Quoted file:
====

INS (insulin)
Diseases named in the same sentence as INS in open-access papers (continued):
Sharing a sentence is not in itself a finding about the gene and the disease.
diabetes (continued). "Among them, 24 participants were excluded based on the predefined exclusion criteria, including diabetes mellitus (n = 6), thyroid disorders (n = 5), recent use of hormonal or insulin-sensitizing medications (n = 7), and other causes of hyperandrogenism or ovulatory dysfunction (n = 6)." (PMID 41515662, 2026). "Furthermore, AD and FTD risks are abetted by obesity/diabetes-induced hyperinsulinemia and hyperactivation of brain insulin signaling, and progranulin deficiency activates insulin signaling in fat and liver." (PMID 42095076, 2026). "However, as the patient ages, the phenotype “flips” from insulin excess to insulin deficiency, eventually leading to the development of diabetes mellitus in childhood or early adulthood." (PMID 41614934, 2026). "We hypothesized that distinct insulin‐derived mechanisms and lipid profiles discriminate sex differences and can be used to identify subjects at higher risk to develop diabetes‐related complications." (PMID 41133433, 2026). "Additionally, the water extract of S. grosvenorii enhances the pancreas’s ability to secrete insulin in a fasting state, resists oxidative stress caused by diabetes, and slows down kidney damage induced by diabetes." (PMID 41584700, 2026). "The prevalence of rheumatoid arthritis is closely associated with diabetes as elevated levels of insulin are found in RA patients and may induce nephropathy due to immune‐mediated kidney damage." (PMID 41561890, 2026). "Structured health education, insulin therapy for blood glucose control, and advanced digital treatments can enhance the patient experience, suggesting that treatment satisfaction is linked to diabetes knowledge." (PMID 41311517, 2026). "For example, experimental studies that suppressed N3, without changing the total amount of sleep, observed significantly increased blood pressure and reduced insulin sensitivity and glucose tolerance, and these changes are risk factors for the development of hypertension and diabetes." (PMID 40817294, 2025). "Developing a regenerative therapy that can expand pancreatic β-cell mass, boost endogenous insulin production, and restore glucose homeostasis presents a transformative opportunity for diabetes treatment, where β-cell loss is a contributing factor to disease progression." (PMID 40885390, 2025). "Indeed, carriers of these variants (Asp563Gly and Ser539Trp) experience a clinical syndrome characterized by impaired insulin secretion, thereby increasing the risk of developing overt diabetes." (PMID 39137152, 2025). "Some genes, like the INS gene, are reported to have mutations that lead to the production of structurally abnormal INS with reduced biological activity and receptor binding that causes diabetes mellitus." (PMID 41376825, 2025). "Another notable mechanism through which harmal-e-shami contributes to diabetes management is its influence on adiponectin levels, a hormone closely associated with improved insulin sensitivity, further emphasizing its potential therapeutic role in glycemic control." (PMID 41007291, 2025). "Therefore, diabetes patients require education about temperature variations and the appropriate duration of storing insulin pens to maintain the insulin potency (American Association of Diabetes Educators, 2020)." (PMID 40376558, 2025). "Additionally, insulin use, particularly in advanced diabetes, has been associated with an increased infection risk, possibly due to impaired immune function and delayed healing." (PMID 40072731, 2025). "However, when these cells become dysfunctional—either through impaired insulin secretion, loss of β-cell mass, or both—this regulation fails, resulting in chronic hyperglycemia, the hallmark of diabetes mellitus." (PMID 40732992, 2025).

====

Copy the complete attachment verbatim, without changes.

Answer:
INS (insulin)
Diseases named in the same sentence as INS in open-access papers (continued):
Sharing a sentence is not in itself a finding about the gene and the disease.
diabetes (continued). "Among them, 24 participants were excluded based on the predefined exclusion criteria, including diabetes mellitus (n = 6), thyroid disorders (n = 5), recent use of hormonal or insulin-sensitizing medications (n = 7), and other causes of hyperandrogenism or ovulatory dysfunction (n = 6)." (PMID 41515662, 2026). "Furthermore, AD and FTD risks are abetted by obesity/diabetes-induced hyperinsulinemia and hyperactivation of brain insulin signaling, and progranulin deficiency activates insulin signaling in fat and liver." (PMID 42095076, 2026). "However, as the patient ages, the phenotype “flips” from insulin excess to insulin deficiency, eventually leading to the development of diabetes mellitus in childhood or early adulthood." (PMID 41614934, 2026). "We hypothesized that distinct insulin‐derived mechanisms and lipid profiles discriminate sex differences and can be used to identify subjects at higher risk to develop diabetes‐related complications." (PMID 41133433, 2026). "Additionally, the water extract of S. grosvenorii enhances the pancreas’s ability to secrete insulin in a fasting state, resists oxidative stress caused by diabetes, and slows down kidney damage induced by diabetes." (PMID 41584700, 2026). "The prevalence of rheumatoid arthritis is closely associated with diabetes as elevated levels of insulin are found in RA patients and may induce nephropathy due to immune‐mediated kidney damage." (PMID 41561890, 2026). "Structured health education, insulin therapy for blood glucose control, and advanced digital treatments can enhance the patient experience, suggesting that treatment satisfaction is linked to diabetes knowledge." (PMID 41311517, 2026). "For example, experimental studies that suppressed N3, without changing the total amount of sleep, observed significantly increased blood pressure and reduced insulin sensitivity and glucose tolerance, and these changes are risk factors for the development of hypertension and diabetes." (PMID 40817294, 2025). "Developing a regenerative therapy that can expand pancreatic β-cell mass, boost endogenous insulin production, and restore glucose homeostasis presents a transformative opportunity for diabetes treatment, where β-cell loss is a contributing factor to disease progression." (PMID 40885390, 2025). "Indeed, carriers of these variants (Asp563Gly and Ser539Trp) experience a clinical syndrome characterized by impaired insulin secretion, thereby increasing the risk of developing overt diabetes." (PMID 39137152, 2025). "Some genes, like the INS gene, are reported to have mutations that lead to the production of structurally abnormal INS with reduced biological activity and receptor binding that causes diabetes mellitus." (PMID 41376825, 2025). "Another notable mechanism through which harmal-e-shami contributes to diabetes management is its influence on adiponectin levels, a hormone closely associated with improved insulin sensitivity, further emphasizing its potential therapeutic role in glycemic control." (PMID 41007291, 2025). "Therefore, diabetes patients require education about temperature variations and the appropriate duration of storing insulin pens to maintain the insulin potency (American Association of Diabetes Educators, 2020)." (PMID 40376558, 2025). "Additionally, insulin use, particularly in advanced diabetes, has been associated with an increased infection risk, possibly due to impaired immune function and delayed healing." (PMID 40072731, 2025). "However, when these cells become dysfunctional—either through impaired insulin secretion, loss of β-cell mass, or both—this regulation fails, resulting in chronic hyperglycemia, the hallmark of diabetes mellitus." (PMID 40732992, 2025).